If you cannot estimate properly, you are doomed to work long hours to make your deliveries and not make much money (if you are working for yourself).

The irony is you are quite good at estimating:

  • What is the length of your lounge room?
  • Do you know the weight of some people just by looking at them?
  • Do you know how tall some people are, just by looking at them?
  • Do you know how fast a car is travelling, just by looking at it?

Why are you able to make reasonable estimates about these things, but not about producing documentation?  Because you have a lifetime of experience estimating height, weight and speed.

So all you need is either your own historical statistics or at least a reliable source of industry statistics.

The Right Price is the amount our company or our customer will pay.  That means every now and then, no matter how well you can estimate, the price will be more than the amount in someone's budget.

Always remember, you can bring a high price down (but you can rarely put a low price up).  So if you want to bring a price down, despite your estimate, the question is: how much of your own time do you want to risk as extra, unpaid hours if your estimate is more guesswork than science?  

In that situation, you either need to re-examine your Identify and Specify work.  Can you find another way?  What can do differently, or cut out?  Have you over-specified the content for the documentation project?  If have no good reasons to change your estimates, don't be afraid to walk away from that particular job.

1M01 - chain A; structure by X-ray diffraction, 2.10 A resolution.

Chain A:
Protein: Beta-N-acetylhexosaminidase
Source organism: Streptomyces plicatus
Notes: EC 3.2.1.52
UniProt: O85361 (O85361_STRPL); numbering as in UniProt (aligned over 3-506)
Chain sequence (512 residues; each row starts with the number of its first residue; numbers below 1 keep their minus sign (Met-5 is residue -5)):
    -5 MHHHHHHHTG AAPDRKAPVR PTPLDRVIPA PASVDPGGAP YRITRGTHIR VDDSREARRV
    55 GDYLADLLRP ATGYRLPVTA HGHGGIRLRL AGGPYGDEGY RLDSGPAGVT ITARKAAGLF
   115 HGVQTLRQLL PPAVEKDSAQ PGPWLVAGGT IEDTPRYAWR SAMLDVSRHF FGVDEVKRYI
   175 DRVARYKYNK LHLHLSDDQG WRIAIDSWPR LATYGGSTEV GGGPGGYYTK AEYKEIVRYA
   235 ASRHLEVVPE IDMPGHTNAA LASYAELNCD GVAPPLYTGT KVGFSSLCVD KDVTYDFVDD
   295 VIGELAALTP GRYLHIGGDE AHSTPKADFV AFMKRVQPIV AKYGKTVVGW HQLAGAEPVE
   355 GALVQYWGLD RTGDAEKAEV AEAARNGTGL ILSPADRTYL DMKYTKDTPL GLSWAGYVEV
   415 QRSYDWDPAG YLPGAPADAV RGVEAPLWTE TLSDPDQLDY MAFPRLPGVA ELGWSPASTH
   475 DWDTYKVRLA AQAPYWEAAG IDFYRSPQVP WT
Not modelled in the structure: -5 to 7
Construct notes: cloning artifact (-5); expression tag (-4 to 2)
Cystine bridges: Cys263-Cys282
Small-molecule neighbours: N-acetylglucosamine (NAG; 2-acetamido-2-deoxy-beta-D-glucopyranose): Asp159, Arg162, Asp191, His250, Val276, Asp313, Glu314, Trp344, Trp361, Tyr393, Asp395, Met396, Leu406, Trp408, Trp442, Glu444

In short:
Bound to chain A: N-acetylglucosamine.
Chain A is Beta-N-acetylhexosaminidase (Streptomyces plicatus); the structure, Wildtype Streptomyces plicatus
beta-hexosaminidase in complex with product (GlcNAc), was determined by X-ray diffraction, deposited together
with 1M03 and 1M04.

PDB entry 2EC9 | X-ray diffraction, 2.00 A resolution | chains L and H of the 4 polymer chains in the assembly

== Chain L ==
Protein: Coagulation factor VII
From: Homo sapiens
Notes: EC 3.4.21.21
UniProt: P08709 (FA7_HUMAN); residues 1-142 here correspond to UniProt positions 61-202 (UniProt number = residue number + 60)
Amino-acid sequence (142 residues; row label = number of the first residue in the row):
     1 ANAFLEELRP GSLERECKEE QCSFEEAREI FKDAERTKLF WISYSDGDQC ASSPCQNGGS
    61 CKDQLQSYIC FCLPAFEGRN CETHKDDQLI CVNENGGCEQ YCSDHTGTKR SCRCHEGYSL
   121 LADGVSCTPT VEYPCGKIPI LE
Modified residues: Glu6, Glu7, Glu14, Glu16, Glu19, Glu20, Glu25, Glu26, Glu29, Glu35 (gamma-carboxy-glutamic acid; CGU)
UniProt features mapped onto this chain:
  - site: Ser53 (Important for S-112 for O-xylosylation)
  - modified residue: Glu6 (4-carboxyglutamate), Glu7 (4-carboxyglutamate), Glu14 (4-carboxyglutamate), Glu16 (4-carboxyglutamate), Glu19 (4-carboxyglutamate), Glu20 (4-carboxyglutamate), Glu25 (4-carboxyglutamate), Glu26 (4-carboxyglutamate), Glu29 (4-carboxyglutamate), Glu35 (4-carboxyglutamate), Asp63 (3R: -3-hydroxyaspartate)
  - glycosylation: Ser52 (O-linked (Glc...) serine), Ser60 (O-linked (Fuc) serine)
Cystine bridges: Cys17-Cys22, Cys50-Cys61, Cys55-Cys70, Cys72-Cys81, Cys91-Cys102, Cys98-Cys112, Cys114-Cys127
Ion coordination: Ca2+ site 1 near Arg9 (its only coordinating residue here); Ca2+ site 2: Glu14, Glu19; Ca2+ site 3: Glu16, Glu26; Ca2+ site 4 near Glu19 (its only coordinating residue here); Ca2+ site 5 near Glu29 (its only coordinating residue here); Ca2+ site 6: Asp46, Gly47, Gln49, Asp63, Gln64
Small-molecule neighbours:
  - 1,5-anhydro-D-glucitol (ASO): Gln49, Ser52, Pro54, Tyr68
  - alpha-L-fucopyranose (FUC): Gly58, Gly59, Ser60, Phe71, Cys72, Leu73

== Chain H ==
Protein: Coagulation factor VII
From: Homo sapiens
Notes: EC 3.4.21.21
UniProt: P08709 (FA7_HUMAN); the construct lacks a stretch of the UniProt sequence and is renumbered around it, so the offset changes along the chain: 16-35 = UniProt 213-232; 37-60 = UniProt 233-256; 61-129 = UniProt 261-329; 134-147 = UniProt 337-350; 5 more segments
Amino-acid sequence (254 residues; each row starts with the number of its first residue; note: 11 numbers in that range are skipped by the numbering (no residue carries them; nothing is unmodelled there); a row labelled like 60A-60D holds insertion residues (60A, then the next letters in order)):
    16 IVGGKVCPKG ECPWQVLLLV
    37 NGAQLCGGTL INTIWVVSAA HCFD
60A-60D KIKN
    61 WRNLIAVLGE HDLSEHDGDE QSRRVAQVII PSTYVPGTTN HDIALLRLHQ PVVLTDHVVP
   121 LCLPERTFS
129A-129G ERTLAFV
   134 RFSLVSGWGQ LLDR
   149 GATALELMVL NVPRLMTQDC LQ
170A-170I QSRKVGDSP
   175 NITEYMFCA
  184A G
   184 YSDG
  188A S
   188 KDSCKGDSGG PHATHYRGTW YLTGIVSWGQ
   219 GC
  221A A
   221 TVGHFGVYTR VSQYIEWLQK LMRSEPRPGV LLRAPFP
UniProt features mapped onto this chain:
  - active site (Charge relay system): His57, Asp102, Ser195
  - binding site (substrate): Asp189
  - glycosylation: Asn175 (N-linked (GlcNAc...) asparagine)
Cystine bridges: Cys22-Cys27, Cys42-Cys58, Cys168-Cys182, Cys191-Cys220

The Right Product

The Right (documentation) Product comes out of the IdentifySpecify, and Design procedures.

The Right Product is the one that satisfies the customer's needs.

The Right Product is:

  • Fit for its purpose
  • Used correctly when needed
  • Produces the right outcome.

How many ways can you think of for the so-called "right product" to become a lemon?

For example, if someone has to repair something overhead, using both hands, how will they know what to do next?

 Last century Donald Norman (The Design of Everyday Things) said that the sign Do not step here points to a design flaw.  Gause and Weinberg (Are your lights on?) said when you have a solution, test it on a foreigner, a blind person or a child or make yourself foreign, blind or child-like. Jerry Weinberg knows - he was the architect for the Mercury Project's space tracking network and designer of the world's first multiprogrammed operating system.)

Now review your Identify, Specify, and Design outputs.  Do you need to ask more Identify questions?  Add more detail to the specification?  Modify the design?

When you have performed those tests on your documentation solution, you are probably getting close to the Right Product.

And of course you must test the documentation product.  Otherwise, how will you know it works as intended?  And who said testing had to be long and expensive?  Be practical and be realistic.  Read Weinberg's Perfect Software and other illusions about testing.  It is all about reducing risk for the person who makes decisions using what we have written.